The Gospel Today
Monday of the Sixth Week in Ordinary Time
The Pharisees came forward and began to argue with Jesus,
seeking from him a sign from heaven to test him.
He sighed from the depth of his spirit and said,
“Why does this generation seek a sign?
Amen, I say to you, no sign will be given to this generation.”
Then he left them, got into the boat again,
and went off to the other shore.
Reflection (Sem. John Paul Adia):
To see is to believe. I believe that this is our only way of seeing facts and sadly even truth. Evidence matters up to the point that believing in our faith requires evidences that can be appreciated by our senses. We are in a world where doubting seems to be a requirement. In doubting, we are able to make our self-made evidences. There are so many instances when we try to make excuses on our faith because we wanted to make crooked ways on our laws to favor our intentions.
One of the most important innovations in knowing and understanding is science. This field determines the given facts that our generation utilizes to be able to strengthen the knowledge that we have. It helps us understand the different phenomena in our world. It keeps us futuristic in approach. I believe that the higher the technology a gadget or device has, the more it is desirable for us to acquire. And maybe, this became our attitude towards our own faith. That if it does not fit our desires, then, we will never make it as part of our lives whether the help is visible or not; sensible or not.
I believe that the new technology gives us the attitude of instant – from food, research, transportations, and even communication. These things have their own positive and negative effects. But what is alarming is the attitude that we have towards our faith and our values. Instant food gives us the convenience of easily cooked food but we reached the extent that we compromise the quality and nutritious content of food just to make it easy and fast. I believe that even I have this attitude especially when I am working out on my requirements and responsibilities. If I can just make it like an instant noodle then I would. But this will never be possible. I believe that if we work hard on things, then we will surely know more its value to us.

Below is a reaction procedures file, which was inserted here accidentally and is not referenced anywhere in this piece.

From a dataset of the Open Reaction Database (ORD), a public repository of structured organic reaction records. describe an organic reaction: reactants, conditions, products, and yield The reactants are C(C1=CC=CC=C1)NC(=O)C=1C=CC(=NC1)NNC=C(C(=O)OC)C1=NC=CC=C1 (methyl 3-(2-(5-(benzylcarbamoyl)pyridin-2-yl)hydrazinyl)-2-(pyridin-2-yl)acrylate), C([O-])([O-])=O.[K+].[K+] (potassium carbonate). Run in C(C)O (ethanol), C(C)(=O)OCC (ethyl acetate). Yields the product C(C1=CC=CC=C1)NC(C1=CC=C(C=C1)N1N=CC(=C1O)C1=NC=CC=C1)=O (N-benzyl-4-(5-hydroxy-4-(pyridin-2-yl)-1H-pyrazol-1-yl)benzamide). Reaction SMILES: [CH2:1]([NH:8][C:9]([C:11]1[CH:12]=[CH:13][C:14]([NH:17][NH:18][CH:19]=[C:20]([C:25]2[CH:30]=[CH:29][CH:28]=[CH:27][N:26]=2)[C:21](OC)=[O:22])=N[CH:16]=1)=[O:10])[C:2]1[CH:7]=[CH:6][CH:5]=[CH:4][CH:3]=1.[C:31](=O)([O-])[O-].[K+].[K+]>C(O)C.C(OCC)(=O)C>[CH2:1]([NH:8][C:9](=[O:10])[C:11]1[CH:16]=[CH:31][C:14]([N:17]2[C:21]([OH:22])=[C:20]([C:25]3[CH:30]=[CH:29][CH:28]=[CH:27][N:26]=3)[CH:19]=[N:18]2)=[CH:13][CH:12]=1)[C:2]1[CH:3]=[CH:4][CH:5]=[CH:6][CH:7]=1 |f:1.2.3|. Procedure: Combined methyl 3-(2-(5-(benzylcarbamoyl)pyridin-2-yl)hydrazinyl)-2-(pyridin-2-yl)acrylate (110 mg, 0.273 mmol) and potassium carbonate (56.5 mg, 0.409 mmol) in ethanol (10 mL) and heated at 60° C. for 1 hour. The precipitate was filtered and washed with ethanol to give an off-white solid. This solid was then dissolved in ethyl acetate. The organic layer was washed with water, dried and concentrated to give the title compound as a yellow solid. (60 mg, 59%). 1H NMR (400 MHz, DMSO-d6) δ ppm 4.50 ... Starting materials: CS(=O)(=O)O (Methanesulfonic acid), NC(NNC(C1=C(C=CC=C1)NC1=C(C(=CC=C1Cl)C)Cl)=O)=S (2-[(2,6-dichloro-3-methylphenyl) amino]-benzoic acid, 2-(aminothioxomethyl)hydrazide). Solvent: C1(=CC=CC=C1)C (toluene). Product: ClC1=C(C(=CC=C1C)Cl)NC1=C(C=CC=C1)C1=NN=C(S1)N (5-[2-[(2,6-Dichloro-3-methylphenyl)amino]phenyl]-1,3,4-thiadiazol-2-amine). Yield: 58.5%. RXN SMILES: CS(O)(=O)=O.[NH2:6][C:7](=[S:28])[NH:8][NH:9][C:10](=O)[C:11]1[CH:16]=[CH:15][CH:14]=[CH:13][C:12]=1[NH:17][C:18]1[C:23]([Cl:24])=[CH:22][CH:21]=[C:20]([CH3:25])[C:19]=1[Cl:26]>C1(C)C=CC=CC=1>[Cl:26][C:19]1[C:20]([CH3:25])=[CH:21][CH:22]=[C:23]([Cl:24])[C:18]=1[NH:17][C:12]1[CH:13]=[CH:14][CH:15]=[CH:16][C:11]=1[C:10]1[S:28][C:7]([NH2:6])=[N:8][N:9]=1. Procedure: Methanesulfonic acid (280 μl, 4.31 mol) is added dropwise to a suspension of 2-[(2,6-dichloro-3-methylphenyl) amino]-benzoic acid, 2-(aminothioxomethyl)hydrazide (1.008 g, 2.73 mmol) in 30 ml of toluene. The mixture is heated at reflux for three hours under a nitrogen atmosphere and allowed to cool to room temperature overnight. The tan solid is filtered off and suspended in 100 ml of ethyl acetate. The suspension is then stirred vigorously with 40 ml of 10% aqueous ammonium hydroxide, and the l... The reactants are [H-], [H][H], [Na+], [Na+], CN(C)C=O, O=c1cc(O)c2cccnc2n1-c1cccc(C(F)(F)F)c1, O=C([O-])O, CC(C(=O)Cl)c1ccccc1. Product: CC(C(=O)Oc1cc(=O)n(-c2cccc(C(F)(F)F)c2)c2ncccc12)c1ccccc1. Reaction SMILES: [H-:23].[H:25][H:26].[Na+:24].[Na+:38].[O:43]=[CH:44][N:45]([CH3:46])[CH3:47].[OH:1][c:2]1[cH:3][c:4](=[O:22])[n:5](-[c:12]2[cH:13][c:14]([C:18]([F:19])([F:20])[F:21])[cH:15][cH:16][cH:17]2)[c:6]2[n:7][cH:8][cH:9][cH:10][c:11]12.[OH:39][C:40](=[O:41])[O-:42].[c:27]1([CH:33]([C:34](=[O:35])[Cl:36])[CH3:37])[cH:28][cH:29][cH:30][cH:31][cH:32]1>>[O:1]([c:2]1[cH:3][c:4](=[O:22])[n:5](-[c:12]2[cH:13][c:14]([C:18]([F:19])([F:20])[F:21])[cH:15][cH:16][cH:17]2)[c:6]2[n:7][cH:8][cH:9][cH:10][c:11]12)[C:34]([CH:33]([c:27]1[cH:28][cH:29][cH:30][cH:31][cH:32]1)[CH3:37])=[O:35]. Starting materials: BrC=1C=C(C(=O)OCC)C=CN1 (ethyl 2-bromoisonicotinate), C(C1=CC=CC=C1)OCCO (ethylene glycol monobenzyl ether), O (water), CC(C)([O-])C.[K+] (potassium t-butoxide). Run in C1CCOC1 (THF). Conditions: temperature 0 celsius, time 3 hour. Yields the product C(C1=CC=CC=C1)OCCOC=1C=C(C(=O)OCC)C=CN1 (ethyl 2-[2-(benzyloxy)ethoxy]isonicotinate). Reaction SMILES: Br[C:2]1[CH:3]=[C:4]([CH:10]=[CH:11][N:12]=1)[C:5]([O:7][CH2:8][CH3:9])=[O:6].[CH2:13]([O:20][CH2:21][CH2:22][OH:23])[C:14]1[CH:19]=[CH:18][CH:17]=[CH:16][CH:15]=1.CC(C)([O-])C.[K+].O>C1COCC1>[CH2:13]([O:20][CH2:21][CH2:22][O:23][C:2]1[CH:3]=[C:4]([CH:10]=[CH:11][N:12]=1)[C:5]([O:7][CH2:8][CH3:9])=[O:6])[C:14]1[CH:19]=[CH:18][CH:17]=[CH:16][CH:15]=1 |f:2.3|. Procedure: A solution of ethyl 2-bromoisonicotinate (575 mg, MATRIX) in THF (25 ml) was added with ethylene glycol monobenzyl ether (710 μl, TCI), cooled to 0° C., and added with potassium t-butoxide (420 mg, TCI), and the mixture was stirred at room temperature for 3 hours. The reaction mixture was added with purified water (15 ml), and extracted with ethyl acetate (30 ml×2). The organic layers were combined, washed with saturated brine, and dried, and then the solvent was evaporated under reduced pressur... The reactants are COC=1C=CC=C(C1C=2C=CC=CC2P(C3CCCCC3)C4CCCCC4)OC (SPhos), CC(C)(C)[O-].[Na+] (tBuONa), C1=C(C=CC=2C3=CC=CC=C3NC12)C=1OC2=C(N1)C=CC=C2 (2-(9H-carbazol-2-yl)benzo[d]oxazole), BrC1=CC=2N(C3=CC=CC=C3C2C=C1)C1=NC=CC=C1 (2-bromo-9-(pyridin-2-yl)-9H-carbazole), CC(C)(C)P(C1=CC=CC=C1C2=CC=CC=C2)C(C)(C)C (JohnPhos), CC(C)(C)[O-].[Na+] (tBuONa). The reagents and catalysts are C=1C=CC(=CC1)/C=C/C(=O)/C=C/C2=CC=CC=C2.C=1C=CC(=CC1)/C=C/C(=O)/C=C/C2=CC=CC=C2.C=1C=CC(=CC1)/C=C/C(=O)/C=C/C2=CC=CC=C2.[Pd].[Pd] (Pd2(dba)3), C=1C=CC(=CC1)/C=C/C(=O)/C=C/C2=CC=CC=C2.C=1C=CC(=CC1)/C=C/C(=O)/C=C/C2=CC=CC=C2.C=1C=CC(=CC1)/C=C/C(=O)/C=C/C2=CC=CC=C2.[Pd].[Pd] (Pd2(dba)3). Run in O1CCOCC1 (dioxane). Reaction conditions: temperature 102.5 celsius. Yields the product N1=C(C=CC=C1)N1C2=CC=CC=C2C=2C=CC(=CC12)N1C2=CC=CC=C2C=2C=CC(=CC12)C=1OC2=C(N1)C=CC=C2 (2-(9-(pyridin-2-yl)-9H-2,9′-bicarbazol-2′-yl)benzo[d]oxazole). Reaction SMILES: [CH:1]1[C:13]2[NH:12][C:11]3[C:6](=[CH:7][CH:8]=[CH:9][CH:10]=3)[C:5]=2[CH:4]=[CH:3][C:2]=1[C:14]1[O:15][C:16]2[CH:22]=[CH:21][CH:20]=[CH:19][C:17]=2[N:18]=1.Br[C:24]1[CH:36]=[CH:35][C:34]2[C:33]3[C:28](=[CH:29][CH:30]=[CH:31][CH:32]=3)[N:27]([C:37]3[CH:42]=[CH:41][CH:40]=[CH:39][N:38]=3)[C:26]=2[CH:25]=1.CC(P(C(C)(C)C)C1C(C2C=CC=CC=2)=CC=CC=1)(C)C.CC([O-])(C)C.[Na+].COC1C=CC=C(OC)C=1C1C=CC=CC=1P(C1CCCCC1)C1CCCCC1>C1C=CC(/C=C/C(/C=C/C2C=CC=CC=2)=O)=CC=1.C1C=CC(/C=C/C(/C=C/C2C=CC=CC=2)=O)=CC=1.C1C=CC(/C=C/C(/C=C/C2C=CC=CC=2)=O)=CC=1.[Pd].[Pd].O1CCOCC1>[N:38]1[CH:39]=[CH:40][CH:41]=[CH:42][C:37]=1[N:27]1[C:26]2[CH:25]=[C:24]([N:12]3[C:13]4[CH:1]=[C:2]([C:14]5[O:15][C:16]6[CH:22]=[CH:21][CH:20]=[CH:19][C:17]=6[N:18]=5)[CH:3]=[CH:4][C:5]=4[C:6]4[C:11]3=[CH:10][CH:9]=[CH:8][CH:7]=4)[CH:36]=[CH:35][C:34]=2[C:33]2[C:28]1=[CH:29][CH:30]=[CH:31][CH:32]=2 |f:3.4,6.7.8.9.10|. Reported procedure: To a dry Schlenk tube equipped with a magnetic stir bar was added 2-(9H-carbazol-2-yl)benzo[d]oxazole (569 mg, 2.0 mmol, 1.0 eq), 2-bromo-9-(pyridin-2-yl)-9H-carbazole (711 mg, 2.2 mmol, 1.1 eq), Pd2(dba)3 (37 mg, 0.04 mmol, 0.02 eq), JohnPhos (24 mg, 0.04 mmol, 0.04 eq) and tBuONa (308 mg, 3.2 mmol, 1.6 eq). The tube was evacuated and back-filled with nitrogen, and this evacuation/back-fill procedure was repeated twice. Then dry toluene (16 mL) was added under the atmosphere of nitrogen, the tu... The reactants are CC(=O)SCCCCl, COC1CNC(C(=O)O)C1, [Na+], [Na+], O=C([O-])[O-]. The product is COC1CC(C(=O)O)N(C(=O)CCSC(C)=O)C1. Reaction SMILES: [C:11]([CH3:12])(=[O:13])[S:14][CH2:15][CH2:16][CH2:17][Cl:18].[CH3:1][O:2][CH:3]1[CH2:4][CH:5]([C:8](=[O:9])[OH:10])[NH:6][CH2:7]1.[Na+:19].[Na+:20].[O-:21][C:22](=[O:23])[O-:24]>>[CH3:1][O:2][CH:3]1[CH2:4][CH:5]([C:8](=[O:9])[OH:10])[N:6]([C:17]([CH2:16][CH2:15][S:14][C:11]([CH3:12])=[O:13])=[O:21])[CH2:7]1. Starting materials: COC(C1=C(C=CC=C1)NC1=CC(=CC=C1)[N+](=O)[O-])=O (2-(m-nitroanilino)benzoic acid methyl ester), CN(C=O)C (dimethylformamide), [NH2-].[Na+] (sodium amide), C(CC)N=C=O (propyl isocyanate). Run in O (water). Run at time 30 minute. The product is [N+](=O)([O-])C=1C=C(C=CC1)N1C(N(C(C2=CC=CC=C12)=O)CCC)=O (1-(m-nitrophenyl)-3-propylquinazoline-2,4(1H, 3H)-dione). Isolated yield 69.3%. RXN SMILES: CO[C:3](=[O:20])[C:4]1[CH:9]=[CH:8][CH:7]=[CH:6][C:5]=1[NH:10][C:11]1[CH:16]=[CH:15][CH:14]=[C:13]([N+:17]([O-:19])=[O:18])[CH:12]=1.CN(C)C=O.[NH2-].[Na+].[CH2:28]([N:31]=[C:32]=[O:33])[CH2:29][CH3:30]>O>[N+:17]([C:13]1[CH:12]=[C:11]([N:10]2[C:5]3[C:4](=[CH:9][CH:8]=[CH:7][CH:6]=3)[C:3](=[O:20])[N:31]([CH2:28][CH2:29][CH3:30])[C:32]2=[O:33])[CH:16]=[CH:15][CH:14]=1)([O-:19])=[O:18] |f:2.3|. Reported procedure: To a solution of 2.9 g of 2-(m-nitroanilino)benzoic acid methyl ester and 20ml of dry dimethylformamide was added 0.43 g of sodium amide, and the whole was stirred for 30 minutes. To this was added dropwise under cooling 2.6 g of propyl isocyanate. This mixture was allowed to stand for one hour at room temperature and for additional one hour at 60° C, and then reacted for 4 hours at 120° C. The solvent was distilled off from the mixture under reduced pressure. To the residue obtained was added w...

The Gospel for today also led me to reflect on the value of patience. To be honest, doing a lot of reflections is a test of my patience. Unlike other tasks, reflection needs time and inspiration of the Holy Spirit. But there are instances that we are tasked to do so many things from community responsibility, to academics and doing a reflection feels like a burden because I find it hard to focus. If only I can do it in just a single sitting and finish it for an hour at most then life will be easy. But this struggle is reminding me about the life that I am formed to have, and that is for priesthood. Priesthood is never about an easy life. I realize that if in my life now as a seminarian I find it hard to develop my own patience then I can never expect this to be developed when, in the grace of God, I will be ordained as a priest.
We love signs and I admit that I have been searching for it even though we know that there is a chance that we can never see this. This is a reminder to me that life is full of uncertainties. My priesthood is never certain even from the time I entered the seminary. Our finance is not certain if it will suffice my seminary needs throughout my years of formation. But this is a great invitation for me to make God as my certainty. I used to say that “Nothing is certain except God’s love.” I have said this because everyday is a sensible and rational chance for me to experience God. Transcending from a certain event or a person is reminding me that He is with me in every experience that I have.
Faith is not quantifiable or simply scientific. I believe that it encompasses and transcends everything. That is why the Gospel for today made me reflect upon how faithful I am to my God. In times of uncertainty, do I remain faithful? This, I believe, is not about just signs but also the love that I have experienced with God.